Is your organization thinking about reaching younger supporters? For some of you, younger means Baby Boomers; for others it means Gen X or Y. What might that mean for your communications strategy?
Let's try to look at the big picture. Lumping hundreds of millions of people into categories always creates stereotypes. But for purposes of understanding some of the macro shifts that are taking place today, I have boiled down how each of the four generations approaches philanthropy into just one word.
|Generation||Age in 2013||One Word Describing How They Relate to Nonprofits|
|Matures||68 and older||Duty|
|Boomers||49 – 67||Identity|
|Generation X||33 - 48||Entrepreneurial|
|Generation Y||22 - 32||Community|
Matures are more likely to give out of a sense of responsibility and duty. That's what good people do. Giving back is important. Giving to charity is what's right.
Boomers are more likely to give because it fits with their personal sense of identity, or who they are. They want to make a difference and believe that they are change makers, and they see themselves as having a role to play with the charities they support.
Generation Xers are more likely to give if they can see a problem being solved. In other words, they are entrepreneurial about their philanthropy. It's less personal, and more about getting things done.
Generation Yers are more likely to give if they feel like they are part of a community of change. They see themselves as connected global citizens who are confident that together they can correct injustices of the past and make the world a better place.
Of course, there is some overlap. Generation Y shares a sense of civic duty with the Matures, are politically savvy like the Boomers, and value work-life balance like Gen X. And these trends that won't apply evenly, or at all, to many individuals (you can certainly find 20-year-olds who have more in common with their own great-grandmas than their college roommates).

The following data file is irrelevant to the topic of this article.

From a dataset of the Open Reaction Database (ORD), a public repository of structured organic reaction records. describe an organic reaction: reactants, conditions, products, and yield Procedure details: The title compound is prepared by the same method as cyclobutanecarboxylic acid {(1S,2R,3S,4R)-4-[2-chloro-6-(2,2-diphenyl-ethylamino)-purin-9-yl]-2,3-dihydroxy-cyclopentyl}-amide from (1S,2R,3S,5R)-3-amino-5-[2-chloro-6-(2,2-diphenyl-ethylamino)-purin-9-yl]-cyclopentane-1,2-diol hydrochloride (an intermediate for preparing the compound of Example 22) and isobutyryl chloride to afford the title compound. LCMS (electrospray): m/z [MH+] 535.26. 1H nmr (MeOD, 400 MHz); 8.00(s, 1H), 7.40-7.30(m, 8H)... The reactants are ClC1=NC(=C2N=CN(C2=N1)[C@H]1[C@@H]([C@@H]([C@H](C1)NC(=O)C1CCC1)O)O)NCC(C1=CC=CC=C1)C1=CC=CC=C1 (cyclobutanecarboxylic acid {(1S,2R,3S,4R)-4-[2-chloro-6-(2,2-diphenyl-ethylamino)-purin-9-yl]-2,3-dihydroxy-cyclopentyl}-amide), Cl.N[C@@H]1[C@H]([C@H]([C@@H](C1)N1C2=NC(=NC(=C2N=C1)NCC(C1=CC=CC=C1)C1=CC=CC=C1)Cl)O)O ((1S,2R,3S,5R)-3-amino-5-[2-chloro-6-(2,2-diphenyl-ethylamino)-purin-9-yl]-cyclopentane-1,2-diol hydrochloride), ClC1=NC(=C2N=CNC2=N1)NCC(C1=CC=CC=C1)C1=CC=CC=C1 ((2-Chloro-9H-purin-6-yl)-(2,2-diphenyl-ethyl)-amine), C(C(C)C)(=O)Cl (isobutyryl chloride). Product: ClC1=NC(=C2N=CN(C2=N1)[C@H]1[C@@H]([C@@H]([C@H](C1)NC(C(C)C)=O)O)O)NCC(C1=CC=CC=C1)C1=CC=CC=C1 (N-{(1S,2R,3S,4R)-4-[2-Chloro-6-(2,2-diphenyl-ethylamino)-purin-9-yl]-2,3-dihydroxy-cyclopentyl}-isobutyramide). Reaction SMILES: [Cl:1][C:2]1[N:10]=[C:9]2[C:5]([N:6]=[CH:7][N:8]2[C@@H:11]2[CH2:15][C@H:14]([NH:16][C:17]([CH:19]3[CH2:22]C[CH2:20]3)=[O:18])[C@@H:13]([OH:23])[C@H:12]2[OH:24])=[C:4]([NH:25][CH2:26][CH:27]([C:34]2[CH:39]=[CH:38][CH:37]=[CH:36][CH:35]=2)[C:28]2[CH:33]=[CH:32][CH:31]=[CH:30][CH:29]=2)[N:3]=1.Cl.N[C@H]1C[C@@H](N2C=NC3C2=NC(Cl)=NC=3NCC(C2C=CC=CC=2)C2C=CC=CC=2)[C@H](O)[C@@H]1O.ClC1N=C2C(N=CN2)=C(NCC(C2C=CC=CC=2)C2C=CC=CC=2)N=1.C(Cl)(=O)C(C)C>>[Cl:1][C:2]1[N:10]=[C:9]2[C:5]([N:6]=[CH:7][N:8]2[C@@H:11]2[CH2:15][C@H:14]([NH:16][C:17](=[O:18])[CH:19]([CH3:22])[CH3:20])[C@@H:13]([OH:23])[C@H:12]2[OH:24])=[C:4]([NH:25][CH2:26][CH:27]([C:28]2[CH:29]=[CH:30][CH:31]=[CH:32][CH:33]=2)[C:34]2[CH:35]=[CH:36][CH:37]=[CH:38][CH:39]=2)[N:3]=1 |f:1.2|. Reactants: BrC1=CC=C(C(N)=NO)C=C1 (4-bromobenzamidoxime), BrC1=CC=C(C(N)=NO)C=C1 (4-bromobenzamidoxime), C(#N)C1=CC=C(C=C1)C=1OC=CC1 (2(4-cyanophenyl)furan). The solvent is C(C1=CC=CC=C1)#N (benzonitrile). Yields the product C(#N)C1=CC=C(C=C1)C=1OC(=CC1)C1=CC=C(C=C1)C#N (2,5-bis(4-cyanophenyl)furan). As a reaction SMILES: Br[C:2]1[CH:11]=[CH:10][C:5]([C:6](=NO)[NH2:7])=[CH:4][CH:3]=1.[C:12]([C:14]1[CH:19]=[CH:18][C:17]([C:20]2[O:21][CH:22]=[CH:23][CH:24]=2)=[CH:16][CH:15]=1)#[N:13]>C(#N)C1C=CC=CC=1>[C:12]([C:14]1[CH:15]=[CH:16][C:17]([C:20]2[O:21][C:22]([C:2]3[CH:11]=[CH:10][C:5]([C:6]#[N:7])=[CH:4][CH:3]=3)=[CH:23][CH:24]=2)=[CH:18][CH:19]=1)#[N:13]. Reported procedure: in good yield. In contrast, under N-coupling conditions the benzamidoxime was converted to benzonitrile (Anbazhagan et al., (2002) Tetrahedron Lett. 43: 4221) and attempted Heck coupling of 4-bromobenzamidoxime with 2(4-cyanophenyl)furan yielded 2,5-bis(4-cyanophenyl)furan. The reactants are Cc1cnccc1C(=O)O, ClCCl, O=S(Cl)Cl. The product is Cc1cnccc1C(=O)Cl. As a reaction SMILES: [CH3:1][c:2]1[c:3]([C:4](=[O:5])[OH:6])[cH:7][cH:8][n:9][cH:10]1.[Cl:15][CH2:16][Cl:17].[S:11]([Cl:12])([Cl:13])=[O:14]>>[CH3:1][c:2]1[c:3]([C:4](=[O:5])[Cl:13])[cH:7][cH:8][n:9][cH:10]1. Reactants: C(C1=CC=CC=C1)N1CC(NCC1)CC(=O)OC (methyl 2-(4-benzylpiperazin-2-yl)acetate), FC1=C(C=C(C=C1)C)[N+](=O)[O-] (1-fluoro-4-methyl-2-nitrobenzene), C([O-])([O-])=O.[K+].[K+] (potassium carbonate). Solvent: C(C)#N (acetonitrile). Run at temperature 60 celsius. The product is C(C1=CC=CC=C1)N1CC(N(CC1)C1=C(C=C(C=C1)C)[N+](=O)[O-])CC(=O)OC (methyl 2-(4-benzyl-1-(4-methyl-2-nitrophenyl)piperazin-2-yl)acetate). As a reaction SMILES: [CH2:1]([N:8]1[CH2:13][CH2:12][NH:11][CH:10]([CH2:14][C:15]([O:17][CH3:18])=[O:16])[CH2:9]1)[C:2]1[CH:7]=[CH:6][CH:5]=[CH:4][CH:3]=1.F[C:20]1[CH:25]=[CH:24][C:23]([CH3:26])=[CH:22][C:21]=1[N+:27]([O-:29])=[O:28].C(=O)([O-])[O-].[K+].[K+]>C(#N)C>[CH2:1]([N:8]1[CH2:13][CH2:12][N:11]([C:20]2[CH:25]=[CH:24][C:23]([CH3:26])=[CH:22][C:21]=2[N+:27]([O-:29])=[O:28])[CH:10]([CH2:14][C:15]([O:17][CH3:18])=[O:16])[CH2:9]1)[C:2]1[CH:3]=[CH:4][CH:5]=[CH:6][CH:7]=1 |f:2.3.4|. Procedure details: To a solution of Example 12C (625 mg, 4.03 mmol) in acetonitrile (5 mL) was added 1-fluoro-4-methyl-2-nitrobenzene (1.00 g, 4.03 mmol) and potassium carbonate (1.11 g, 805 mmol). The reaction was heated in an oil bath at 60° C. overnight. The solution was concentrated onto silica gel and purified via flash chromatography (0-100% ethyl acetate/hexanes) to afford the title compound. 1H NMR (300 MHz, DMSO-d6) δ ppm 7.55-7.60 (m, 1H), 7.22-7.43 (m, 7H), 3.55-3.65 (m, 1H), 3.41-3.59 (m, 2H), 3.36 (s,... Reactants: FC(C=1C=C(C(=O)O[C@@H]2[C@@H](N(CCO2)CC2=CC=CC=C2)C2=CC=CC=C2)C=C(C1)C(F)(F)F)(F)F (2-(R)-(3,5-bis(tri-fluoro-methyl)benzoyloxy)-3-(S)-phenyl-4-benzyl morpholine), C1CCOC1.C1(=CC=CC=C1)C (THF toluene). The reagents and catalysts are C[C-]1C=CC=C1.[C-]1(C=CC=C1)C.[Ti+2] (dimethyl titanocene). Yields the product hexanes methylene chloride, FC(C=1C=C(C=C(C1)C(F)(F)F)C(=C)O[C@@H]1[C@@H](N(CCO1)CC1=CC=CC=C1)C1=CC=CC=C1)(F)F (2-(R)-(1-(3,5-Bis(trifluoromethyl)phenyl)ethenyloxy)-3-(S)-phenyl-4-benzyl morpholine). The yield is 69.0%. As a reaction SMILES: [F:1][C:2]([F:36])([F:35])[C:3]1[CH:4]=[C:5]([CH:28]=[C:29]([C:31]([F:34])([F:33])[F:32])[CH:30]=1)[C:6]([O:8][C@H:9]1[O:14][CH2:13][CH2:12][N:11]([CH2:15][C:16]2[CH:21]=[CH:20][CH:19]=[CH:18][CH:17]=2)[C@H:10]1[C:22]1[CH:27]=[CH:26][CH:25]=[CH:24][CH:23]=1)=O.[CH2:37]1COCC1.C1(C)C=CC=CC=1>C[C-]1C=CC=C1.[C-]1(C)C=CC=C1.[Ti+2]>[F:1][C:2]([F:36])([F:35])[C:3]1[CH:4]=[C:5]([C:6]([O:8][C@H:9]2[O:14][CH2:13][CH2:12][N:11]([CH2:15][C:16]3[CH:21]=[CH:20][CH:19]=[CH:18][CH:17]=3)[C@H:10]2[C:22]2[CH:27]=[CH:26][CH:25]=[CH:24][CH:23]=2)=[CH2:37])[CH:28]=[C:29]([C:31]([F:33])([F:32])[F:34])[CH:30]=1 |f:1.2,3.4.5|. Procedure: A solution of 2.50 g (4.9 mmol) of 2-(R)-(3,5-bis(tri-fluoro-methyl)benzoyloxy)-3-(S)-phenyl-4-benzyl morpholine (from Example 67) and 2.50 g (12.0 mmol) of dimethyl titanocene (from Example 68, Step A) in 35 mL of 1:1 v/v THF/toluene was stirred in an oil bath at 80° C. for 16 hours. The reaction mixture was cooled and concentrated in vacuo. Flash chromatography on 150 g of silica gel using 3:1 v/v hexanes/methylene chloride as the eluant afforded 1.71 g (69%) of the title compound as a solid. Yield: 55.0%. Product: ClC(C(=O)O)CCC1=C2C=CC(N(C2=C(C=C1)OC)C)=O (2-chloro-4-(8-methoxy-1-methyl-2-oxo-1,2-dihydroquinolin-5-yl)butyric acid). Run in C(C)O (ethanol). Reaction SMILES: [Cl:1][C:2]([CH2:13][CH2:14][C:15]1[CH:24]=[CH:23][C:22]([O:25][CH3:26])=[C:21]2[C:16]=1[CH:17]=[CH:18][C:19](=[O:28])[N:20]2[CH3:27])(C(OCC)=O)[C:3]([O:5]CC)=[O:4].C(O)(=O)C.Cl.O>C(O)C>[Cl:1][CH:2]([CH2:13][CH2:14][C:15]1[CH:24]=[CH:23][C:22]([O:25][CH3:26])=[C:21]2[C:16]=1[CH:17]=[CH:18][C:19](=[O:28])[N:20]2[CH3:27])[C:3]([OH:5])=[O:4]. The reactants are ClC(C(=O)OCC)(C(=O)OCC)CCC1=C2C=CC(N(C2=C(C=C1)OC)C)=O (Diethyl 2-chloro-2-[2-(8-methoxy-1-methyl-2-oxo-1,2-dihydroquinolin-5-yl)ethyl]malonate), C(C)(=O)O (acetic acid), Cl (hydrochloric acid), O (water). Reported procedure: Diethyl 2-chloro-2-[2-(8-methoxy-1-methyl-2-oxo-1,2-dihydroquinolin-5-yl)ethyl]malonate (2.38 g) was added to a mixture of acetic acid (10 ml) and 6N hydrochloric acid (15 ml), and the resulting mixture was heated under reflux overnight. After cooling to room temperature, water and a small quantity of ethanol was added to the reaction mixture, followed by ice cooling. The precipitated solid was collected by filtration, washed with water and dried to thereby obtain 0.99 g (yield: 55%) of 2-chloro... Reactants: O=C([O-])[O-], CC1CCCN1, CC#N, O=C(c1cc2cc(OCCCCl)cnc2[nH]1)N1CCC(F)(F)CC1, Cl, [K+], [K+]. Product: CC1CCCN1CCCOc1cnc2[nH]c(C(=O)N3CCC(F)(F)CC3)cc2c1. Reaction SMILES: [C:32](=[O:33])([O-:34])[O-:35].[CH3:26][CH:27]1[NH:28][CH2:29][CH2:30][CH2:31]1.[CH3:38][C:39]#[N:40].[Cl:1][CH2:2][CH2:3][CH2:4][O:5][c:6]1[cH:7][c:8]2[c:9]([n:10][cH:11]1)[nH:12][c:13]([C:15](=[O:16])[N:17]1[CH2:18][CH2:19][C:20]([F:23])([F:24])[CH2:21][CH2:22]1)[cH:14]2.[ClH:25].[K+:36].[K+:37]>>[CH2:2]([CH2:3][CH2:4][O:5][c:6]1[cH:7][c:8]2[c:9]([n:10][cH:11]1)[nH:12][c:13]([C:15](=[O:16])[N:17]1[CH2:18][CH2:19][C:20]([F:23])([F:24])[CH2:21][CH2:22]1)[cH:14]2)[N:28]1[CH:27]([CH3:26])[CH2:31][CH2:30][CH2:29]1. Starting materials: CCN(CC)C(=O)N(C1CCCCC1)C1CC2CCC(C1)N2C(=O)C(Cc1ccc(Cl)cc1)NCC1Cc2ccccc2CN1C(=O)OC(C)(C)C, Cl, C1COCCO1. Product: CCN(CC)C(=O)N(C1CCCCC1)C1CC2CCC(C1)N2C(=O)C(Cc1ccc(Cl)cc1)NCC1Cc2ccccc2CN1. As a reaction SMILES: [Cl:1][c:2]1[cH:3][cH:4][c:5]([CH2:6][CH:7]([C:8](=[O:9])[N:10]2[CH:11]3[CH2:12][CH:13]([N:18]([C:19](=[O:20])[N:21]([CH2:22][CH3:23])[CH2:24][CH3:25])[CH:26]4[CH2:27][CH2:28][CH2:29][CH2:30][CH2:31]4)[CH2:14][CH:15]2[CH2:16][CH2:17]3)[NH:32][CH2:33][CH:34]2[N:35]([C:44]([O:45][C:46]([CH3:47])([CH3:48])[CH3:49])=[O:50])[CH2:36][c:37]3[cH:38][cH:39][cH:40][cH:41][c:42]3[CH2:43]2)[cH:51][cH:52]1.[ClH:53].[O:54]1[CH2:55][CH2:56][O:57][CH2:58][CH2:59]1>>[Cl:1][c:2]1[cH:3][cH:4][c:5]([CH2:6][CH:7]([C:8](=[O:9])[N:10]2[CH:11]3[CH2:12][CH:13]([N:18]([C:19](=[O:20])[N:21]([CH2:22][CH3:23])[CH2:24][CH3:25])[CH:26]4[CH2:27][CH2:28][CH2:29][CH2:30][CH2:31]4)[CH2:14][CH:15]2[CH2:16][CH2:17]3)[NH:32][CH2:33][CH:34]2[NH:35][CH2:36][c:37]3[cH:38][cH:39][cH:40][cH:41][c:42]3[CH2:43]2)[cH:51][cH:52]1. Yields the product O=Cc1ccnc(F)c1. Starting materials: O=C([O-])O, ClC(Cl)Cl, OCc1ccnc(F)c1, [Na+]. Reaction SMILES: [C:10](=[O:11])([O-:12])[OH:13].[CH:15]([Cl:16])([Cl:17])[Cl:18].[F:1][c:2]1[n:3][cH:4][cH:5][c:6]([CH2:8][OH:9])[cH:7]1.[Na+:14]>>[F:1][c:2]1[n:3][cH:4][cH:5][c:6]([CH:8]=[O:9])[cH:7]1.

But it's undeniable that the way people approach philanthropy is changing. Leaving aside the age groups for a moment, take a look again at just these four words, in order:
What kinds of change or progression do you see in these words? How might that affect your communications?
Here's one way to look at it. If people are giving primarily out of a sense of duty, then at some level, it really doesn't matter how good or bad your communications to them are. If you can present a need reasonably well, people will feel that sense of duty to respond to that need.
I've heard many a fundraiser with thirty years of experience or more talk about how much easier it used to be to raise money. Now those same fundraisers talk about how much more competition there is, both from other charities and for people's attention. They also talk about how donors' expectations have changed.
The rise of "donor-centered fundraising" -- a term coined by Penelope Burk -- over the last decade is no coincidence when you look at the second word in the list: identity. Donors respond to communications that are about them, and their role in solving the problem. Donors also say, in numerous surveys, that they want to hear about results and success stories from the charities they support, which sounds like entrepreneurial thinking. And largely thanks to social media, we can feel like we are part of many different communities with whom we share our various passions, including the causes we believe in and the charities that we support.
Suddenly, those "way we've always done it" communications aren't enough anymore. That doesn't mean you need to drop everything you've always done and replace it with something new. But it does mean you need to take a hard look at what you are doing now, adjust what's worth keeping, get rid of what's not, and add in what's missing.